I challenge you to refuse to drink water for the next nine days. Or to avoid breathing for the next two hours. Or to stop thinking about anything for the next twenty-two seconds starting right now.
Yes, they're all ridiculous challenges. And that is the point.
Until your body and brain give out, doing these things is the very definition of non-negotiable. You don't have the option to stop breathing for just a couple of hours.
And then once your body and brain do give out, the inability to do these things - at least with our present brains and body and at least as far as we know - is the very definition of non-negotiable too.
But can you ever choose to be this non-negotiable in the aspects of life where the choice is not already made for you? And should you?
To answer the second question first, yes you definitely should. Flexibility is an admirable trait in almost everything, but not in everything.
In order to thrive - not merely in a monetary sense but in the much greater sense of loving and respecting who you are and what you do - you do need to define what really matters to you, what life-goals are truly most important and indeed define you back, and then draw impenetrable lines around those goals.
Every successful organization understands this principle. Christians and Jews have The Ten Commandments. Doctors have The Hippocratic Oath. The United States has a Bill of Rights. Wal-Mart has the lowest prices, always.
Whether they're called "commandments" or "rights" or "rules" or even just a slogan, "Honor thy mother and thy father" and and "Free speech" and "The lowest prices, always" are really all among the biggest and most important goals for the people within those organizations.
So what really matters to you?
What are your biggest and most important goals... your life-goals?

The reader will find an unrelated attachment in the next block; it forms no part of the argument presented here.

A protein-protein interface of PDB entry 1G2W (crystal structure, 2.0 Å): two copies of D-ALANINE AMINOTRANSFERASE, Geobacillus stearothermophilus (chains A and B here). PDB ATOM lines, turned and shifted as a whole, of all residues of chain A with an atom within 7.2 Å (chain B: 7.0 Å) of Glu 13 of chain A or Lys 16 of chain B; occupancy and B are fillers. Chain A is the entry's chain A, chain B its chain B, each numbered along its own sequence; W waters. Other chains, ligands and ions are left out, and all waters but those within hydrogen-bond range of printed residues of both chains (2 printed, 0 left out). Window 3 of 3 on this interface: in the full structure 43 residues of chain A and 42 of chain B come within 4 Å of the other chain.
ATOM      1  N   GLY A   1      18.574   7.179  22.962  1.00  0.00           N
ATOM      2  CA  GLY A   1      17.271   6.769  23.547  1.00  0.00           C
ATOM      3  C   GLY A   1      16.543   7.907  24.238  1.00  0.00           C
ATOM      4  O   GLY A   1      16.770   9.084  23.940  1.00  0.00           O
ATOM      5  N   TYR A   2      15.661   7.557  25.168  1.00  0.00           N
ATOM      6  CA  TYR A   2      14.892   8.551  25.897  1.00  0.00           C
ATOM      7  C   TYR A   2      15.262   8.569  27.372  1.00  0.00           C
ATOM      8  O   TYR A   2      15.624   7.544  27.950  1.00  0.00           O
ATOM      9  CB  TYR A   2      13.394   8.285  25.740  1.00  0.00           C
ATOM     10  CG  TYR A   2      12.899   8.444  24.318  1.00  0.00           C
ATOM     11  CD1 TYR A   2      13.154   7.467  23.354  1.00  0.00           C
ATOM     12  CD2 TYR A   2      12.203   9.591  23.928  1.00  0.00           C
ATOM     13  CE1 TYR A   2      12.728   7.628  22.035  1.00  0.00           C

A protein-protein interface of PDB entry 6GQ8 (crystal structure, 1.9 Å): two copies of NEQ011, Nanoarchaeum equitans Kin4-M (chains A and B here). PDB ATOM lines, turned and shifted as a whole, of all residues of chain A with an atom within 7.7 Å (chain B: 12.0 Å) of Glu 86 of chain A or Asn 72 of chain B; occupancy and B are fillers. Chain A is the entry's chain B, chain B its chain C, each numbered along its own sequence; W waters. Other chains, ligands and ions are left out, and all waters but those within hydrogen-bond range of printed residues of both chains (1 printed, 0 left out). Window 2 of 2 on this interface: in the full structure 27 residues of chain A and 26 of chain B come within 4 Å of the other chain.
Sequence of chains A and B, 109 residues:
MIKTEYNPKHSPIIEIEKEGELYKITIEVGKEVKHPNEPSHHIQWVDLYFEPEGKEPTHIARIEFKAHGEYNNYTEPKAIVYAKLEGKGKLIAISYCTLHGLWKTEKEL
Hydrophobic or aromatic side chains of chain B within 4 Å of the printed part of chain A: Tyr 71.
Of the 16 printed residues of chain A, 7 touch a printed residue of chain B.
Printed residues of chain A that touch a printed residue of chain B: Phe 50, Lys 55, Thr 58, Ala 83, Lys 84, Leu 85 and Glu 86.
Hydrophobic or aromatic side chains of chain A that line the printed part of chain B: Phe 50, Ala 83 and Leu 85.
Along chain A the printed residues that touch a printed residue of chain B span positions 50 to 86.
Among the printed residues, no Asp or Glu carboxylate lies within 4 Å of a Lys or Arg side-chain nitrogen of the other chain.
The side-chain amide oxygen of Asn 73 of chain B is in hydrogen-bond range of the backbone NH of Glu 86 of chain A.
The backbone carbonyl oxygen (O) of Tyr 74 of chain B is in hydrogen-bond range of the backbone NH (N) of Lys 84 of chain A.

You may certainly find yourself citing The Ten Commandments or your religion's big essentials in your answer, but what else? What is so central to your life that moving to achieve it (at least while God and nature allow you the means to do so) is non-negotiable?
Be honest, and that means skipping the guilt which can make you dishonest ... some of your life-goals may sound noble, such as writing that one book that brings hope and joy to hundreds or millions of people, but others may sound selfish, such as making enough money to retire rich so you can do whatever you want the rest of your life. They are your life-goals, no one else here is qualified to judge them (though many think they are), so honestly figure them out for yourself.
Which leads us back to the first question... can you choose to be non-negotiable in those aspects of life where the choice is not already made for you?
Of course you can.
In fact you already are. You already have a "Personal Code of Ethics" - another term for your non-negotiable big goals - that you are living by, though you may not be immediately conscious of all the non-negotiables already in your existing code. So to refresh you, here are a couple possibilities:
- If you have children, you would likely die for them if that was required for them to live. You likely feel unconditional (i.e., non-negotiable) love for them, and share the feeling I have toward my kids that I would "do anything" for them. Just shift the words around a bit and you'll see this is a big life-goal: "I will do whatever I can to help my children be happier."
- No matter how irritating people get - and man, can they get irritating - you likely would never kill anyone, unless it was in self-defense (or defense of your family or country). "Unless it is necessary for defense, I will never resort to killing someone or even trying to."
The list can go on, but you get the point: there are already moves within your power to make, or avoid making, but to you they really are not choices at all - there is no flexibility, they are non-negotiables - because you have consciously deemed it so.
So consciously give this the consideration it deserves: what life-goals belong on your list of non-negotiables? Most importantly, which ones should belong in your personal code of ethics (or whatever you choose to call it) that you currently are not treating as such, that you are currently bending on or have already broken on?
Take a quiet hour or two to build your list of non-negotiables. Add to it as needed. And be sure to revisit it often to reaffirm your conviction to achieving these goals.
Want more articles like this?
Sign up to receive weekly articles. You'll also receive a 15% off coupon, weekly articles, and tips from Donna and her team.